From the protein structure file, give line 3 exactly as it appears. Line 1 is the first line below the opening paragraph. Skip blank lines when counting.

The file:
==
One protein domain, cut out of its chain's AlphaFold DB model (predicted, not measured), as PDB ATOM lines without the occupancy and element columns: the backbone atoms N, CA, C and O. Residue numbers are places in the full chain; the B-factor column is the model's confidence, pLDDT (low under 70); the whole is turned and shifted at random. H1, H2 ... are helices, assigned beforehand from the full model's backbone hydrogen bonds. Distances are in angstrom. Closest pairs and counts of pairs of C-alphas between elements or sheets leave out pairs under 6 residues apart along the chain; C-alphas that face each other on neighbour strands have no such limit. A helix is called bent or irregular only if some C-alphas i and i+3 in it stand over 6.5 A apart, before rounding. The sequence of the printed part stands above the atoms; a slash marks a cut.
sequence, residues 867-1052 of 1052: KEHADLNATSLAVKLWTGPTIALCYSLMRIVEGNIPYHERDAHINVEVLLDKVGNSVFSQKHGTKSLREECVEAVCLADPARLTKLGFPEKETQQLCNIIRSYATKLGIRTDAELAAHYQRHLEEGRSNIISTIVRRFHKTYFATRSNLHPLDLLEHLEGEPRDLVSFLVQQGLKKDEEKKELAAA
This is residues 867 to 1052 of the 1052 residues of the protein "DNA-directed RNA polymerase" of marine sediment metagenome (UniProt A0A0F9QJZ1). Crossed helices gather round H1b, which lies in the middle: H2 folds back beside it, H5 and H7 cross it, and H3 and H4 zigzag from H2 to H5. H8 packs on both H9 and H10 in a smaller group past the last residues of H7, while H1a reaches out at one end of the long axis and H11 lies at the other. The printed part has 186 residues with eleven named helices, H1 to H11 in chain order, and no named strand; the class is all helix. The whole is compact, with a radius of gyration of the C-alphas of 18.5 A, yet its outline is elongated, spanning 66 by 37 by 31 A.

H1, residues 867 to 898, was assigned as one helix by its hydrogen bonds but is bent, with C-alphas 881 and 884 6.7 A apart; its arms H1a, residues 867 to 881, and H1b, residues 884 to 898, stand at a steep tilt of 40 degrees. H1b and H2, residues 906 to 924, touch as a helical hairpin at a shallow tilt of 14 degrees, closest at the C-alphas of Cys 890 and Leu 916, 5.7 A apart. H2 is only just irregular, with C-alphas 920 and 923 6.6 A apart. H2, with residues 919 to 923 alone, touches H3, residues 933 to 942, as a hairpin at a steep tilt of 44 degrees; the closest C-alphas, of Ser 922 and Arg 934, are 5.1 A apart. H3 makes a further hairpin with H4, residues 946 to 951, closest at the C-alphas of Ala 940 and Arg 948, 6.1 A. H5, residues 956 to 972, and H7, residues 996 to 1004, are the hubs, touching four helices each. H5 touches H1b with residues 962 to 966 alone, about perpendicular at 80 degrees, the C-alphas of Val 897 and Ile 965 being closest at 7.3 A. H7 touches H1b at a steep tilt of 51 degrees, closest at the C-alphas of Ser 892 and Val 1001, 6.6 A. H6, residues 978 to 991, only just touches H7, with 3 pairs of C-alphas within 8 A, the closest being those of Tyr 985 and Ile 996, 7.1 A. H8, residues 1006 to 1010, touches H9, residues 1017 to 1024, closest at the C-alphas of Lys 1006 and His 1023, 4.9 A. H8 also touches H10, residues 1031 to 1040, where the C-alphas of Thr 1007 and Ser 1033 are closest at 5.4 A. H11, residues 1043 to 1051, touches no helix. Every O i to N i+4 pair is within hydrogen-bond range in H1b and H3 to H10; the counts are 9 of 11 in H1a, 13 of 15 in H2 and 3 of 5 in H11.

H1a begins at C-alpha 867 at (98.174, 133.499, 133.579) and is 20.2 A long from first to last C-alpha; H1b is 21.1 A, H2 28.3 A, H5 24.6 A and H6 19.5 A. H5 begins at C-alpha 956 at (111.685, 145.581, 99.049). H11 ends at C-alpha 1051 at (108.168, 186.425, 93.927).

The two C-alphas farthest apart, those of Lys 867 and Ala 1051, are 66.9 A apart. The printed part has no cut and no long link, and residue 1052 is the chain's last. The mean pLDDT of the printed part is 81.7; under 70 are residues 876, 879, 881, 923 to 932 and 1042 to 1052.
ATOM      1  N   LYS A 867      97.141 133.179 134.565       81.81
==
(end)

H1, residues 867 to 898, was assigned as one helix by its hydrogen bonds but is bent, with C-alphas 881 and 884 6.7 A apart; its arms H1a, residues 867 to 881, and H1b, residues 884 to 898, stand at a steep tilt of 40 degrees. H1b and H2, residues 906 to 924, touch as a helical hairpin at a shallow tilt of 14 degrees, closest at the C-alphas of Cys 890 and Leu 916, 5.7 A apart. H2 is only just irregular, with C-alphas 920 and 923 6.6 A apart. H2, with residues 919 to 923 alone, touches H3, residues 933 to 942, as a hairpin at a steep tilt of 44 degrees; the closest C-alphas, of Ser 922 and Arg 934, are 5.1 A apart. H3 makes a further hairpin with H4, residues 946 to 951, closest at the C-alphas of Ala 940 and Arg 948, 6.1 A. H5, residues 956 to 972, and H7, residues 996 to 1004, are the hubs, touching four helices each. H5 touches H1b with residues 962 to 966 alone, about perpendicular at 80 degrees, the C-alphas of Val 897 and Ile 965 being closest at 7.3 A. H7 touches H1b at a steep tilt of 51 degrees, closest at the C-alphas of Ser 892 and Val 1001, 6.6 A. H6, residues 978 to 991, only just touches H7, with 3 pairs of C-alphas within 8 A, the closest being those of Tyr 985 and Ile 996, 7.1 A. H8, residues 1006 to 1010, touches H9, residues 1017 to 1024, closest at the C-alphas of Lys 1006 and His 1023, 4.9 A. H8 also touches H10, residues 1031 to 1040, where the C-alphas of Thr 1007 and Ser 1033 are closest at 5.4 A. H11, residues 1043 to 1051, touches no helix. Every O i to N i+4 pair is within hydrogen-bond range in H1b and H3 to H10; the counts are 9 of 11 in H1a, 13 of 15 in H2 and 3 of 5 in H11.